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Thursday, October 27, 2011

Pros and cons of Constant Proportion Portfolio Insurance (CPPI)

Consant Proportion Portfolio Insurance (CPPI)
Risk management via asset allocation optimizes portfolio investing
Constant proportion portfolio insurance is a form of investment risk management that is based on asset allocation. In other words, it is investment insurance however it is not insured by a company that provides the insurance. According to Rama Cont and Peter Tankov of the University of Columbia Center for Financial Engineering, constant proportion portfolio insurance allows investors to make risky investments that can grow by using multiples i.e. having more 'risk-free' assets to counterbalance the riskier assets.

How of constant proportion portfolio insurance works


To insure against risky investments constant proportion portfolio insurance requires the following three  amounts and one allocation per Investment Week. In other words, one has to first define how much capital one has to invest, then decide how much is an acceptable amount to lose, then assign a percentage loss to the risky allocation of assets. These measurements are entered into a formula to arrive at an amount for asset allocation.

1. Capital              Ex. $200,000 (C)
2. Risk metric       Ex. $20,000   (D)
3. Maximum loss  Ex 75%          (M)
4. Asset structure. Ex. $26,000 in Stocks, $174,000 in Treasury Bonds

In order to arrive at #4's asset structure numbers 1-3 have to be entered into the CPPI formula. This formula basically determines how much money is allowed to be invested in a high-risk asset in order to not exceed more than $20,000 loss with a maximum asset price drop of 75%. In other words, 75% of $26,000 is equal to $20,000 using the formula  (1/M)x (D)=(1/.75) x ($20,000)= $26,000. 

To illustrate further, suppose Mr. A has $200,000 and wishes to lose no more than $20,000 and expects the riskiest assets can fall as much as 75% in value. Given these parameters constant proportion portfolio insurance can be calculated using the aforementioned formula. This however, is only half the process, as there is still the question of return on investment, and asset instruments. That is to say, what investment instruments will yield a high enough return to justify a 75% risk. First it is a good idea to look at the advantages and disadvantages of CPPI.

Advantages of constant proportion portfolio insurance


1. Does not require derivatives

Since constant proportion portfolio insurance is more of a formula or technique the financial instruments used to fulfill the requirements of that technique are flexible. This means an investor can choose investments he or she feels comfortable with rather than something more complicated or unknown.

2. Fewer management expenses

Since derivatives are not required and flexibility is allowable within the CPPI formula, financial instruments that have lower management expenses, commissions and fees can be selected to optimize the portfolios cost effectiveness.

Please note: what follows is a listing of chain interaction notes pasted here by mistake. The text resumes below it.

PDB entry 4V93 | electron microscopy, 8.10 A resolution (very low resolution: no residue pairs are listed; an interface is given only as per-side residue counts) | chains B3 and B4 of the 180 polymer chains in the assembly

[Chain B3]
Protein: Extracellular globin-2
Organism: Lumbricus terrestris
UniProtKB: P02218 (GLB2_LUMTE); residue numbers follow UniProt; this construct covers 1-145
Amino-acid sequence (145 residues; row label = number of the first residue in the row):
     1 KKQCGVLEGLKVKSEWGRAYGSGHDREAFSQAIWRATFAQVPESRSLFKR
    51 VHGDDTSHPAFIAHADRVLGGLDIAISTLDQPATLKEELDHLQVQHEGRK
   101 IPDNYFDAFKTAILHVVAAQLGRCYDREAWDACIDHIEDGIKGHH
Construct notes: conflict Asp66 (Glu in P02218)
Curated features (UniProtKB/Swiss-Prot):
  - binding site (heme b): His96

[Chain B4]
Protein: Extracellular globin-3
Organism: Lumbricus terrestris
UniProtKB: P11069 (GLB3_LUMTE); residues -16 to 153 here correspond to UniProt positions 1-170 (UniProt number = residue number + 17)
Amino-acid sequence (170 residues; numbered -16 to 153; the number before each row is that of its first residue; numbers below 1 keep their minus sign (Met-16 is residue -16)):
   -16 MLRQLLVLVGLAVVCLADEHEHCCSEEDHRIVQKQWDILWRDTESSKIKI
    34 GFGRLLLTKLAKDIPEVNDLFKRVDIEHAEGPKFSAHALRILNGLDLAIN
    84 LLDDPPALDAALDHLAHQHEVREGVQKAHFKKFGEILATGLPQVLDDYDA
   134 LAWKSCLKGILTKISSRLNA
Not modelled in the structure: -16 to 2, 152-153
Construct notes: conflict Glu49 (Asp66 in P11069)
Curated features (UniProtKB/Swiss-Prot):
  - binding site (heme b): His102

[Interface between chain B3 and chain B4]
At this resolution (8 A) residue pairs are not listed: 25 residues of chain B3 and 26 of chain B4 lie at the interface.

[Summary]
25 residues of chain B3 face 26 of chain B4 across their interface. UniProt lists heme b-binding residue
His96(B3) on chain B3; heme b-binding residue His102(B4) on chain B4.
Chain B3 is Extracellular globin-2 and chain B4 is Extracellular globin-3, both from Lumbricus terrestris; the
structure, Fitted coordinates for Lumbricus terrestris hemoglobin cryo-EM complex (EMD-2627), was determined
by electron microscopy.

3. Adjustable risk and reward

Another advantage of constant proportion portfolio insurance is it can be periodically adjusted. For example, if an investors risk level or total investment capital changes, the formula can easily be recalculated and assets reapportioned to suit that change.

Disadvantages of constant proportion portfolio insurance


There are a few disadvantages to constant proportion portfolio insurance. These disadvantages can be minimized with effective decision making, and accurate assessment of market risk but should be addressed to properly meet financial objectives, risk tolerance and goals.

1. Upside ROI may be unknown

Risky investments tend to not have fixed rates of return which means the portfolio could lose value and not gain a cent. For someone seeking steady consistent growth this type of asset insurance allocation is less likely to be acceptable. However, this does not have to be the case, CPPI can still be used with fixed rates of return and very low risk levels but then becomes somewhat pointless as there is nothing to really insure against.

2. Risk level estimate may be wrong

Another potential problem with CPPI is the risk level estimate may be wrong. For example, the market may drop more than the investor expects for a given asset. Moreover, a faulty risk assessment can dampen the potential ROI or cause the investor to lose more than thought possible. In light of this, it is important to balance realistic expectation  about what the market can do, and what is also most likely to occur.

3. Opportunity cost of insurance

A third problem with constant proportion portfolio insurance is the opportunity cost. Money used to insure risky assets is money not invested in other risky assets. Granted that opportunity cost may actually amount to opportunity savings if those risky assets do not perform. However, there may also be safer assets with higher returns that increase the cost of financial opportunity provided by CPPI.

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